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Geronimo [DVD] [1994] [Region 1] [US Import] [NTSC]


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Region 1 encoding. (requires a North American or multi-region DVD player and NTSC compatible TV. More about DVD formats)
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Product details

  • Actors: Jason Patric, Gene Hackman, Robert Duvall, Wes Studi, Matt Damon
  • Directors: Walter Hill
  • Writers: John Milius, Larry Gross
  • Producers: Walter Hill, Michael S. Glick, Neil Canton
  • Format: Anamorphic, Closed-captioned, Colour, DVD-Video, Full Screen, Widescreen, NTSC
  • Language: English, French
  • Subtitles: English, French
  • Dubbed: French
  • Subtitles For The Hearing Impaired: English
  • Region: Region 1 (US and Canada DVD formats.)
  • Aspect Ratio: 4:3 - 1.33:1
  • Number of discs: 1
  • Classification: PG-13 (Parental Guidance Suggested) (US MPAA rating. See details.)
  • Studio: Sony Pictures
  • DVD Release Date: 17 Nov 1998
  • Run Time: 115 minutes
  • Average Customer Review: 4.1 out of 5 stars  See all reviews (26 customer reviews)
  • ASIN: 0767817672
  • Amazon Bestsellers Rank: 258,088 in DVD & Blu-ray (See Top 100 in DVD & Blu-ray)

Reviews

From Amazon.co.uk

Geronimo, Walter Hill's revisionist take on the American cavalry's campaign to capture the eponymous renegade Chiricahua Apache warrior (Wes Studi) is, like Clint Eastwood's Unforgiven, a dark tale that both celebrates and critiques myths of the American West. Despite its title, Geronimo is really about the American cavalry officers who undertake the responsibility of recapturing the warrior, in particular the young Lt Charles Gatewood (Jason Patric), a Civil War hero who respects the great Geronimo and brokers a treaty with the Chiricahua, only to see it collapse when the army kills the tribal medicine man. Gene Hackman plays General George Crook, the proud but sympathetic officer charged with bringing in the renegades who take to hills after the killing. Robert Duvall, the tough, racist army scout and Indian fighter Charlie Sieber, practically steals the picture with his cagey, underplayed performance. More complex and complicated than most Westerns, this is a Walter Hill film through and through: lean, ironic, beautiful to look at (it was shot on location against the astounding landscape of Southeast Utah), and driven by a wonderful Ry Cooder score.--Sean Axmaker, Amazon.com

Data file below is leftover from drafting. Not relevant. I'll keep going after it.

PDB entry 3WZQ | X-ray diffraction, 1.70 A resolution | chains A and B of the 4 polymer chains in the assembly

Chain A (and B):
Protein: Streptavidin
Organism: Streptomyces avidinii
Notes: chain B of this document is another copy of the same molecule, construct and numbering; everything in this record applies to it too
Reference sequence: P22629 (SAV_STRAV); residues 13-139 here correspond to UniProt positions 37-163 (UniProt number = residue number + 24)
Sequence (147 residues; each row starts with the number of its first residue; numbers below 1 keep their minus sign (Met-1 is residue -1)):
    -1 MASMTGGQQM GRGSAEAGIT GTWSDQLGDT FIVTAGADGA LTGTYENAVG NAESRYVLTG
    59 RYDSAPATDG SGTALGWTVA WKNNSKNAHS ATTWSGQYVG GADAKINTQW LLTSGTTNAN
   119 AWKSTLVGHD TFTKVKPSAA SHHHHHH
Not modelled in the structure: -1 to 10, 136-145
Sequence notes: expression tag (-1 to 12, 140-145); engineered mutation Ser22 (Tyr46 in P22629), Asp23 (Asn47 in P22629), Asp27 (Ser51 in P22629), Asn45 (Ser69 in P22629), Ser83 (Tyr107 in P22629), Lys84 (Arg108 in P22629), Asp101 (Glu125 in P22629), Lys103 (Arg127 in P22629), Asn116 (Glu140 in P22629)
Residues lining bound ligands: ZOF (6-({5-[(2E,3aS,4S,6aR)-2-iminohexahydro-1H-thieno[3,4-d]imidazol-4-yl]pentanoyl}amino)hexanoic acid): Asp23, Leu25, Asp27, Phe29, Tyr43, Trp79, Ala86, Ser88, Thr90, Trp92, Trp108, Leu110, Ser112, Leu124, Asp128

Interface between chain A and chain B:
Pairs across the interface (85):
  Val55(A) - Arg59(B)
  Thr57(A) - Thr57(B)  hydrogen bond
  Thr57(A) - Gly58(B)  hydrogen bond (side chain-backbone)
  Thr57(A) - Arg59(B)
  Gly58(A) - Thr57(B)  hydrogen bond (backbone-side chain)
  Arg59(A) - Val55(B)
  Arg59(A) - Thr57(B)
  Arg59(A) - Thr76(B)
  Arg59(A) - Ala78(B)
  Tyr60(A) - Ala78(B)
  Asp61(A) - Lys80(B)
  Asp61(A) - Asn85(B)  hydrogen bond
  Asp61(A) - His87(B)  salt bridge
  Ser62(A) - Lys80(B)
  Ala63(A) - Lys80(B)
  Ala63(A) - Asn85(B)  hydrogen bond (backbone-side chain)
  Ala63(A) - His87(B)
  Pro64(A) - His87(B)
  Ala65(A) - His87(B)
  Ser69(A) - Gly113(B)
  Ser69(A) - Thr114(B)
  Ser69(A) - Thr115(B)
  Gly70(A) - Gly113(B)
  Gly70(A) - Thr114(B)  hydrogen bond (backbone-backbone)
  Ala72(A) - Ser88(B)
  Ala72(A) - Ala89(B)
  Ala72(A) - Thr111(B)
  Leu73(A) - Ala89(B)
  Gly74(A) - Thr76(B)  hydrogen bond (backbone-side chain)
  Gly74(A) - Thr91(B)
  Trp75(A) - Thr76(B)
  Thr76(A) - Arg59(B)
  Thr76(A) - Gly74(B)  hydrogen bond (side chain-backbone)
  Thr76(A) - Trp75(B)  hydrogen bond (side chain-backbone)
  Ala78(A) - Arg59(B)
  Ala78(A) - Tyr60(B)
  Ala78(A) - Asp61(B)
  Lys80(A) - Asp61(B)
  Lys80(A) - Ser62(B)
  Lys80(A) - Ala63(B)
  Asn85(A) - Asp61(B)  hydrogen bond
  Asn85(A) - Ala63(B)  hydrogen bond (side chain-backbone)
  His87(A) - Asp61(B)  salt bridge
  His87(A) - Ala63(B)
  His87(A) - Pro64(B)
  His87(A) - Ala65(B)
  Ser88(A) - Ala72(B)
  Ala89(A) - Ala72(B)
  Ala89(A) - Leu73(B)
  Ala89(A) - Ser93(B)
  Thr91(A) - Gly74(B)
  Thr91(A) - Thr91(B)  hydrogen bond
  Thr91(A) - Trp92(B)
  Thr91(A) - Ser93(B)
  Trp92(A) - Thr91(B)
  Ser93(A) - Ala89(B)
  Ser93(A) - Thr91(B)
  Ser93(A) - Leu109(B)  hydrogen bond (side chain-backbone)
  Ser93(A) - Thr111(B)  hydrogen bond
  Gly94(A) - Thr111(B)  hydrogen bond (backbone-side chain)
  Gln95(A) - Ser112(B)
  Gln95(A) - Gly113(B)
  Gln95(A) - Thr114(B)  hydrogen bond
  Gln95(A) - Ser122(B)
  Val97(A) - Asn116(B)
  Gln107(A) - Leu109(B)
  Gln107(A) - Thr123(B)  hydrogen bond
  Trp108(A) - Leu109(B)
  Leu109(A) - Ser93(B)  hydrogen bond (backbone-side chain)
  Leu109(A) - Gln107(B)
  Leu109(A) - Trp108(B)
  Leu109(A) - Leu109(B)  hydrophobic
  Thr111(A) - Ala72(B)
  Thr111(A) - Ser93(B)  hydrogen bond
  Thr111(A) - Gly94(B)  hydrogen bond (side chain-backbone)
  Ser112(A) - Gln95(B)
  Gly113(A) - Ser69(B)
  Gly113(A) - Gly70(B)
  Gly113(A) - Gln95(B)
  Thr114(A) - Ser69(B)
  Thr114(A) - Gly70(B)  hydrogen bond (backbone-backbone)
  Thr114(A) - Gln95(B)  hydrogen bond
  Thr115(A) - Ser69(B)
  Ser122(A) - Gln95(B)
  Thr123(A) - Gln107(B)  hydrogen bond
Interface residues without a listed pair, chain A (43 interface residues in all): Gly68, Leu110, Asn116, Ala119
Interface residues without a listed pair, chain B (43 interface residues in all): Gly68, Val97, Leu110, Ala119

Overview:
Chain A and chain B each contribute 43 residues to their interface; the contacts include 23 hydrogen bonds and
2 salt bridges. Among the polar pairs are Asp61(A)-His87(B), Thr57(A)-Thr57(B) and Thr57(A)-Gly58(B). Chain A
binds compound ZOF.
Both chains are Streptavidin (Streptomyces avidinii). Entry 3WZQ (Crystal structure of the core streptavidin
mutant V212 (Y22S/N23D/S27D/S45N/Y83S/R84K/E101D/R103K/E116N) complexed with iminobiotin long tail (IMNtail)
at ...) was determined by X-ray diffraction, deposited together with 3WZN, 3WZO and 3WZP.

Customer Reviews

4.1 out of 5 stars
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Most Helpful Customer Reviews

22 of 22 people found the following review helpful By D.Buttery on 1 July 2009
Format: DVD Verified Purchase
This could have been a great film but, for a number of reasons, it falls just short of greatness, being a good rather than a classic western.

It certainly seems extremely authentic in costume, weaponry etc and the countryside is well filmed with the long sweeping shots that remind me of many previous, well loved westerns. The action is also well handled and fairly realistic.

Wes Studi makes a very impressive and credible Geronimo. It's about the best depiction of him that I've ever seen. The only trouble is, we don't see enough of him, getting more of Patric and Damon instead. Their stories are interesting but this is supposed to be a film about Geronimo after all.

We have some good performances here in supporting roles with Robert Duval and Gene Hackman as reliable as ever. It was good to see characters who couldn't make their minds up about the Apache as well as the hardline extremists in this film. Robert Duval's character is a good example of this, half hating and half admiring his long term adversaries.

The Apaches are represented fairly well but Wes Studi gives the most memorable performance by far as you'd expect. I am glad that this film doesn't shy away from depicting atrocities committed by both sides and, while the Apache are certainly depicted as the main victims, this film is reasonably even handed in its approach. That said, the Mexicans don't get much of a look in and the majority of the fighting Geronimo was involved with was against them. After all, Geronimo is his Spanish name as this film reveals.

As another reviewer pointed out, I noticed a few homages to the Magnificent Seven and Ulzana's Raid. This is a shame in many ways as a film ought to be able to stand on its own and not 'borrow' from others.
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24 of 25 people found the following review helpful By A Customer on 6 Oct 2002
Format: DVD